Monte's Rating

4.00 out of 5.0

Jackie - Movie Review by Jeff Mitchell

Nothing about ‘Jackie’ feels routine


Directed by:  Pablo Larrain

Written by:  Noah Oppenheim

Starring:  Natalie Portman, Peter Sarsgaard, Billy Crudup, John Hurt, and Gretta Gerwig


“Jackie” – “The only routine with me is no routine at all.” – Jackie Kennedy


Director Pablo Larrain’s new film about Jacqueline Kennedy, “Jackie”, deliberately strays from routine biopic patterns in a fascinating, almost experimental, look at the former first lady during the days after President John F. Kennedy’s assassination in 1963.   Leading up to the release of the movie, Larrain said in an interview that he did not wish to tell what happened during those dark, confusing days in November 1963.  Instead, he wanted to make a film that allows the audience to feel the results - and share the emotion - of those events with Jackie (Natalie Portman).   Based upon the combined strength of the narrative’s organic approach and Portman’s landmark performance, Larrain’s vision is realized. 


“Jackie” is one of the best pictures of 2016.  


Anchored by and told in retrospect via an interview in Hyannis Port, MA with an unnamed journalist (Billy Crudup) - within a couple or few weeks after JFK’s death - Jackie leads him through that incredibly trying period and, in addition, a brief stop on her famous 1961 network television special, “A Tour of the White House with Mrs. John F. Kennedy”.  The interview feels contentious as an emotionally depleted Jackie distrusts the reporter and wonders about his story’s potentially-crooked angle.  Kennedy presents a formidable challenge for any potential adversary, and the movie reveals her growth and thickened porcelain skin through the emotional and political battles she endured as the first lady.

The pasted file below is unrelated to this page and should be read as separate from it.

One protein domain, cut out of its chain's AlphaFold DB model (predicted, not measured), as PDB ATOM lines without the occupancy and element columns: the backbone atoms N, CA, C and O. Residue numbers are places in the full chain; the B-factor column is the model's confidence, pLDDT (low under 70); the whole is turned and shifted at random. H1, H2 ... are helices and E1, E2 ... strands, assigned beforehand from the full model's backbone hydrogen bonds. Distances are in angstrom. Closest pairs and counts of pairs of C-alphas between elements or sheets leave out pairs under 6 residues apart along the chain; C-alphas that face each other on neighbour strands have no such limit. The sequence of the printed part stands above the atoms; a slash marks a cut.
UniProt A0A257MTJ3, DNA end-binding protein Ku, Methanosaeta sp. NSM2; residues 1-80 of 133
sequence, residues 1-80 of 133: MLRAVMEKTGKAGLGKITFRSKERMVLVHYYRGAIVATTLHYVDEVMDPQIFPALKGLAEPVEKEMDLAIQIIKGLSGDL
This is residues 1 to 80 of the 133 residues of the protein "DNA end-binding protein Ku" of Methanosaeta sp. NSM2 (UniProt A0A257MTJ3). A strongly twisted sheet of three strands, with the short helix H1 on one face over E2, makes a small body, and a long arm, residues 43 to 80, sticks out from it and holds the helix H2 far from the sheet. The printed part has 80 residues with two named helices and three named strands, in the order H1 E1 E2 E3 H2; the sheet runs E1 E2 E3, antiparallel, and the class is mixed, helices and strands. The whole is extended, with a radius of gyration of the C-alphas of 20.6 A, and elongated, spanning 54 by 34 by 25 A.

Just 31 years old when President Kennedy took office, the winds and weight of the U.S. Presidency pushed and tested Jackie, and Portman delivers a convincing portrayal, by navigating through true events.   After her husband his killed, Jackie is seen as isolated - through imaginative camerawork and dramatization - even though she is sometimes surrounded by people.